Male Urogenital

The urogenital system includes the urinary and reproductive organs.

The urinary system is divided into two regions based on anatomy and function: upper (kidneys and ureters) and lower urinary (urinary bladder and urethra) tracts. The kidneys filter metabolic wastes from the blood to be excreted into the urine. The kidneys also participate in blood pressure regulation and maintenance of the delicate electrolyte and water balance within the body-keeping only what is needed. The ureters bridge the upper urinary tract to the lower urinary tract. The lower urinary tract serves as a reservoir for urine (bladder) and a pathway for excretion (urethra). Indications of a urinary tract problem can be varied: excessive urination and drinking, straining to urinate, blood in the urine, odor to urine, diarrhea, inappetance, incontinence, colic, and lethargy.

The genital system consists of the reproductive organs-testicles and the accessory genital glands. These organs produce hormones and allow reproduction. Signs associated with genital tract problems in mares include: abortions, discharge, odor, straining to urinate, colic, and lethargy. Genital tract abnormalities in stallions may manifest as: discharge, odor, straining to urinate, scrotal/penile swellings, and lethargy.

Common urogenital ailments affecting horses:


o Sperm abnormalities

o Trauma to external genitalia

o Venereal disease: bacterial, viral, Contagious Equine Metritis

Foals : Ruptured urinary bladder; Patent urachus; Cryptorchidism

Kidney failure : acute and chronic. Acute kidney failure can be caused by infections, kidney stones, toxins, and drugs to name a few. Aging pets may develop chronic kidney failure. Often, by the time chronic kidney failure is diagnosed, the cause cannot be determined.


Urine, produced by the kidneys, is stored in the urinary bladder before exiting the body through the urethra. The urethra acts as a channel for urine excretion; its length offers protection against infection. Urinary tract infections are uncommon in horses, unless they have a condition that causes abnormal urine flow: mares prior to foaling, recumbency, and anatomical defects (e.g.: patent urachus, ectopic ureters). Horses with urinary bladder abnormalities may strain to urinate; they may have obvious blood in their urine or evidence of urine scalding.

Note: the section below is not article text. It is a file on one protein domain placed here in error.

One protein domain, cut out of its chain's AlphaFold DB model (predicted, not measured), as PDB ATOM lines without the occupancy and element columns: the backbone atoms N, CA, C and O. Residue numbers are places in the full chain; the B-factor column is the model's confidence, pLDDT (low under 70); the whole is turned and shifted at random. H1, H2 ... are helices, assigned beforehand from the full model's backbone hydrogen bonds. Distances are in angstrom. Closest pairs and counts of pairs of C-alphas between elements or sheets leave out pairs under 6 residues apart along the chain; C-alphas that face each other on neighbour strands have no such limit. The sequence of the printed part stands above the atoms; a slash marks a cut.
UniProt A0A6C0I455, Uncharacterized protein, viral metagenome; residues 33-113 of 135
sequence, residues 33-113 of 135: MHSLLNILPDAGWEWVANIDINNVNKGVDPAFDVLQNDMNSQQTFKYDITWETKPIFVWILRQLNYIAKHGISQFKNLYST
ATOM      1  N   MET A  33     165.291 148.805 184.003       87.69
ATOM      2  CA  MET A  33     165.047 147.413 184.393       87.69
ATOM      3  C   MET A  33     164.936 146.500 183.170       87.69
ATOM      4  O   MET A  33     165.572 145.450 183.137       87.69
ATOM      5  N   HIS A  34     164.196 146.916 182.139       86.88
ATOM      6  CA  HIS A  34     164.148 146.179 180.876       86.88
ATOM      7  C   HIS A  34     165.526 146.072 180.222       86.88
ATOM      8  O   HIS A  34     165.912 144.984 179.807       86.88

Castration removes the testosterone producing testicles housed within the scrotum. This surgical procedure is performed in stallions: that will not be used for breeding; to avoid unwanted behaviors; that have retained testicles, testicular trauma or tumors. The surgery can be performed with sedation and regional anesthesia or under a general anesthesia. Gelding often recover uneventfully from this procedure.


During development of the fetus, the testicles form in the abdomen close to the kidneys. They then descend through the inguinal rings into the scrotum. The failure of one or both testicles to complete this journey results in an intra-abdominal or inguinal cryptorchid. These testicles are usually sterile, but still produce testosterone.

Urogenital Normal

The stallion’s reproductive tract includes two testicles, housed within the scrotum, and the accessory glands (i.e.: prostate, seminal vesicles, ampullae, and bulbourethral). Male horses achieve sexual maturity around 15 months of age. During breeding, stallions may be prone to penile trauma and infections. Stallions may be castrated or gelded (surgical removal of the hormone producing testicles) around 1-2 years of age to avoid unwanted behaviors. Older horses may develop tumors within their reproductive tract.

What's Next

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    Call us to schedule an appointment

  • 2

    Meet with a doctor for an initial exam.

  • 3

    Put a plan together for your pet.